Today is our third wedding anniversary! Despite having been together for twenty-six years, we have been married for a mere three. The lovely April day in 2006 was as sunny as today and 100% happy. Our invitations were in true Starch Green style.
Thursday, 23 April 2009
Just had a great day at St Brides Library on the first day of their annual conference - Revival. Very much up our street, with speakers talking about reviving craft skills in design and typography, and the merging/mashing of the traditional and digital ages - or even the post-digital age.
Alan Powers waxed lyrical on modernism, post-modernism, Curwen and craft to 'recapture authenticity'. I loved Harold Curwen's leaflet encouraging customers to 'have your printing done cheerily' and talk of 'the revival of print is not in the type but the spaces between' - oooo. I was also thrilled to discover that Alan is the man behind Judd Street Gallery, with a decided penchant for pattern papers. I purchased one of his papers only last month - the Harold Jones for 'The Compass Points North' in blue from Shepherds (who have taken over Falkiner Fine Papers).
Eleanor Crow gave us a brilliant insight into the world of book jackets and the revivalist trend. The set of poetry books to be published on May 7th by Faber & Faber and designed by Miriam Rosenbloom (who was also there) are stunning - and such a great example of the revival of illustration. Have a look at the Creative Review blog. One of the illustrators, Joe McLaren, was described by the next speaker, David Pearson, as his 'Reynolds Stone'. He's a big fan of his scraperboard board work and has used him for several projects already - before he gets so big he can't afford him! David was responsible for the 'Great Ideas' series at Penguin, and now designs for his own publishing house, White's.
Alongside these, and several more illuminating talks, were some real live demonstrations. Helen Ingham was printing - I rolled in the flatbed and pulled the arm across the press to print the little flyer above. Phil Surey was demonstrating signwriting. What I loved best was his painter's box, made for a friend of his by his father in 1949, used by him until 1997 then passed on to Phil. Lovely - and moving. Phil said he was quite choked up when he gave it to him.
I have been spending the last couple of weeks scanning my archive of wood engravings. The first task was to assemble as many good proof-prints I could lay my hands on, as well as liberate the boxes of blocks that had been 'carefully' - ahem - archived.
We kept the majority in one of our sheds - and fortunately they all seemed to be in excellent condition. There are boxes and boxes and boxes of them - I haven't actually counted them all, and many of the blocks have more than one image on them (we wood engravers are very economical - and often squeeze more than one image onto a block - because for most purposes we just need one good proof to send to clients).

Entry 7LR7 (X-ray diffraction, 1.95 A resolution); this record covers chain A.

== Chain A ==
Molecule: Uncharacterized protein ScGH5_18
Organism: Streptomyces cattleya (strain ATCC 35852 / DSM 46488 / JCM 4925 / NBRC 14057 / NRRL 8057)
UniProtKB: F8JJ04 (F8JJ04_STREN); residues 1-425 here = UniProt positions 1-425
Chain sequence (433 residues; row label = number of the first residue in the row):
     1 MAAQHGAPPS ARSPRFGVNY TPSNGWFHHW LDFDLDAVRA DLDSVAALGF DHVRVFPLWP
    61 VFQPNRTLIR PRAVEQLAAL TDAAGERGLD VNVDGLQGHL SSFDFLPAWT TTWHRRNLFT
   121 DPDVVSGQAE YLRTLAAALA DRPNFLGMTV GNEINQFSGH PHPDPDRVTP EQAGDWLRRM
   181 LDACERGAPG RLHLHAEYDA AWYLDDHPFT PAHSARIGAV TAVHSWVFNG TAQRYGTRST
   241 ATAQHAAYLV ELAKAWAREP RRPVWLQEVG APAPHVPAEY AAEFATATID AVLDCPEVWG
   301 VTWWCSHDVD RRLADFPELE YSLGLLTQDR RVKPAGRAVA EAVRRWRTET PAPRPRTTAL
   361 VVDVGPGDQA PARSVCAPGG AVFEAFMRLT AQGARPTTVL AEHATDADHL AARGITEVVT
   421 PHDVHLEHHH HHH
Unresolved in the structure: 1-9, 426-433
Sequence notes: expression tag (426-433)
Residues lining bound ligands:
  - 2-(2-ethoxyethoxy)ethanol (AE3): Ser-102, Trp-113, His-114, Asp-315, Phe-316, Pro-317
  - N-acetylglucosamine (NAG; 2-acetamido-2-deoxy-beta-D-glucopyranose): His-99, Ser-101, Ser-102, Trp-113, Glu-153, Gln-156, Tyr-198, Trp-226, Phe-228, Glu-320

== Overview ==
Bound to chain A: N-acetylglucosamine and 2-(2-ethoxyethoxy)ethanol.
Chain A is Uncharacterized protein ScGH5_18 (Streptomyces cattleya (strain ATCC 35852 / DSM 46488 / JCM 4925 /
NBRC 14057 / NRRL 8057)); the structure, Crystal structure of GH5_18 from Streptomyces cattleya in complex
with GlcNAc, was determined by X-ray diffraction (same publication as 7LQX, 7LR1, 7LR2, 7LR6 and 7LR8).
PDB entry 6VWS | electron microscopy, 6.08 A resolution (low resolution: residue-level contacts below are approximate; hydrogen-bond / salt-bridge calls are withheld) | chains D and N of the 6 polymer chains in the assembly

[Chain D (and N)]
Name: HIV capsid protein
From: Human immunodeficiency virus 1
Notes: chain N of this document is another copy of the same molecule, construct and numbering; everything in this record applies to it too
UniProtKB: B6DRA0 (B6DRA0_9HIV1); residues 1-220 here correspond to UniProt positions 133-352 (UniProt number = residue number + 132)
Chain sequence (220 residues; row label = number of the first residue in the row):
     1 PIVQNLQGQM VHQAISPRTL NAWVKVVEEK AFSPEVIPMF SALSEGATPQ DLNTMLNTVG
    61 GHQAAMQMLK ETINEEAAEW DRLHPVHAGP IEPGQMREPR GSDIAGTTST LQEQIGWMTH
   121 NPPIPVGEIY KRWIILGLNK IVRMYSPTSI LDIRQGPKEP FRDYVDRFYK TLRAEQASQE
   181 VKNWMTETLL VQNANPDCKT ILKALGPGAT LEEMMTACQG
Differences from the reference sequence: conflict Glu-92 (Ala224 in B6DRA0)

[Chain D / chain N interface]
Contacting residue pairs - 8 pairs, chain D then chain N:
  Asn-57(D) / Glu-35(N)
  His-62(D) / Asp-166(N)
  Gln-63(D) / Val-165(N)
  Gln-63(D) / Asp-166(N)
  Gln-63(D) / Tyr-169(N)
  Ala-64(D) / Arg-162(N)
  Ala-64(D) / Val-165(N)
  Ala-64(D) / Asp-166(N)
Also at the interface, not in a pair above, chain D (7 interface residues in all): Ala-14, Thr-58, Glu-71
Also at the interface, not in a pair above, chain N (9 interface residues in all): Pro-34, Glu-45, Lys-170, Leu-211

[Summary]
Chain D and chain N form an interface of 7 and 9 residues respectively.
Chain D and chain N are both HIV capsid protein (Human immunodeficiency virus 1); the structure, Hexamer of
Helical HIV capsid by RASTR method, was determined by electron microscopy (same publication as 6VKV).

I also have several volumes of proof books, but there are major gaps, and eventually I hope to proof up images that are missing from the proof books.
The actually process of scanning is time consuming and - well lets face it - boring. I scanned each proof at a variety of high resolutions, checked them, re-touched them in Photoshop (just to take out any spots or paper edges that have been picked up in the scanning process). I scanned everything in 1 bit Tiff, mostly at 4800 dpi - which should give plenty of headroom for printing fidelity - and then checked again before recording the details in a database.
The first successful batch of scanned images is around 250 images, I have another hundred or two that are good quality proofs and need scanning (but I need a rest from the tedium!), and then there are all the blocks to go through - not sure how many, but maybe a thousand or so - maybe more!
The next step is getting all the details onto the new website - which is scoped and designed in principle, just need to actually do it! It's a bit of a leap of faith, but the intention is to offer the archive for sale and download as a royalty free resource. I won't make everything available to start with, just test the water, and we shall be holding back most of the repeat patterns for future projects - and maybe rights managed in certain circumstances - it's all a bit of an experiment at this stage.
I am also just giving some TLC to our mighty Albion, 150 years young but not showing her age too much (better nick than me) - and I have a slightly longer term project to get our Adana into shape (it's been in a shed for 20 years and is definitely not feeling well).
So much to do - so little time......
Wednesday, 22 April 2009
Our beautiful wisteria is blooming all over the studio wall - and smelling heavenly. The sunshine is just what it needs to be at its best - and isn't doing us any harm either.
Just been working on a business card design, so that at least we've got something to hand out. So far it's looking like this:
The wheels of industry are whirring over here at Starch Green. Along with getting our domain secured and a holding page up, we've also firmed up on the logo.
Jonathan has spent many hours scanning his delightful wood engravings so that we can offer them as high-resolution digital downloads - very soon.Apart from grappling with the delights of databases, shopping carts and mystery gremlins, our next step will be oiling up the press and rolling out ink.